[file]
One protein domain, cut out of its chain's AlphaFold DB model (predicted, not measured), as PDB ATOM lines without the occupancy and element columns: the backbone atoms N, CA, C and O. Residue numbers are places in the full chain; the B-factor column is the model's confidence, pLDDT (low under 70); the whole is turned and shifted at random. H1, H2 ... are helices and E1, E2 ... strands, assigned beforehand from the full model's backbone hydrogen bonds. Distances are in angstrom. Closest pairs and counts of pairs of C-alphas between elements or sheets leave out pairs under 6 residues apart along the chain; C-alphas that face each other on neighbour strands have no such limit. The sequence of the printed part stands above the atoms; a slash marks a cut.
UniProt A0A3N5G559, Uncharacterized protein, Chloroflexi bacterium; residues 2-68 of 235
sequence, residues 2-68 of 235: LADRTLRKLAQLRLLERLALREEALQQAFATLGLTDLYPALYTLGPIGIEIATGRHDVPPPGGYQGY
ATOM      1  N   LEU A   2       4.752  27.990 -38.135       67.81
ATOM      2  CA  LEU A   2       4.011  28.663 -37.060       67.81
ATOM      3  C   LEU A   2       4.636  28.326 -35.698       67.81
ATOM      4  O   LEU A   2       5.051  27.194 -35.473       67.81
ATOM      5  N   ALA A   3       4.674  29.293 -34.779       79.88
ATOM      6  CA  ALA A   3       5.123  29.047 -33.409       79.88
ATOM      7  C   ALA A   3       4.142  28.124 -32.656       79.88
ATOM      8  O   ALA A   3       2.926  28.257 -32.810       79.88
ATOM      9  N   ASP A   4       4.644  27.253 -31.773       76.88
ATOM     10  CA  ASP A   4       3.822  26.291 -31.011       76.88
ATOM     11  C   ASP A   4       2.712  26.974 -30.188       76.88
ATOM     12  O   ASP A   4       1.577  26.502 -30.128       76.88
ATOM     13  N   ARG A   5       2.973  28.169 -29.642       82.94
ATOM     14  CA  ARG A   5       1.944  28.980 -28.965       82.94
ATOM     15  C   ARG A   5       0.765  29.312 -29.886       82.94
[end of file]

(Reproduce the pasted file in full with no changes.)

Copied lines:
One protein domain, cut out of its chain's AlphaFold DB model (predicted, not measured), as PDB ATOM lines without the occupancy and element columns: the backbone atoms N, CA, C and O. Residue numbers are places in the full chain; the B-factor column is the model's confidence, pLDDT (low under 70); the whole is turned and shifted at random. H1, H2 ... are helices and E1, E2 ... strands, assigned beforehand from the full model's backbone hydrogen bonds. Distances are in angstrom. Closest pairs and counts of pairs of C-alphas between elements or sheets leave out pairs under 6 residues apart along the chain; C-alphas that face each other on neighbour strands have no such limit. The sequence of the printed part stands above the atoms; a slash marks a cut.
UniProt A0A3N5G559, Uncharacterized protein, Chloroflexi bacterium; residues 2-68 of 235
sequence, residues 2-68 of 235: LADRTLRKLAQLRLLERLALREEALQQAFATLGLTDLYPALYTLGPIGIEIATGRHDVPPPGGYQGY
ATOM      1  N   LEU A   2       4.752  27.990 -38.135       67.81
ATOM      2  CA  LEU A   2       4.011  28.663 -37.060       67.81
ATOM      3  C   LEU A   2       4.636  28.326 -35.698       67.81
ATOM      4  O   LEU A   2       5.051  27.194 -35.473       67.81
ATOM      5  N   ALA A   3       4.674  29.293 -34.779       79.88
ATOM      6  CA  ALA A   3       5.123  29.047 -33.409       79.88
ATOM      7  C   ALA A   3       4.142  28.124 -32.656       79.88
ATOM      8  O   ALA A   3       2.926  28.257 -32.810       79.88
ATOM      9  N   ASP A   4       4.644  27.253 -31.773       76.88
ATOM     10  CA  ASP A   4       3.822  26.291 -31.011       76.88
ATOM     11  C   ASP A   4       2.712  26.974 -30.188       76.88
ATOM     12  O   ASP A   4       1.577  26.502 -30.128       76.88
ATOM     13  N   ARG A   5       2.973  28.169 -29.642       82.94
ATOM     14  CA  ARG A   5       1.944  28.980 -28.965       82.94
ATOM     15  C   ARG A   5       0.765  29.312 -29.886       82.94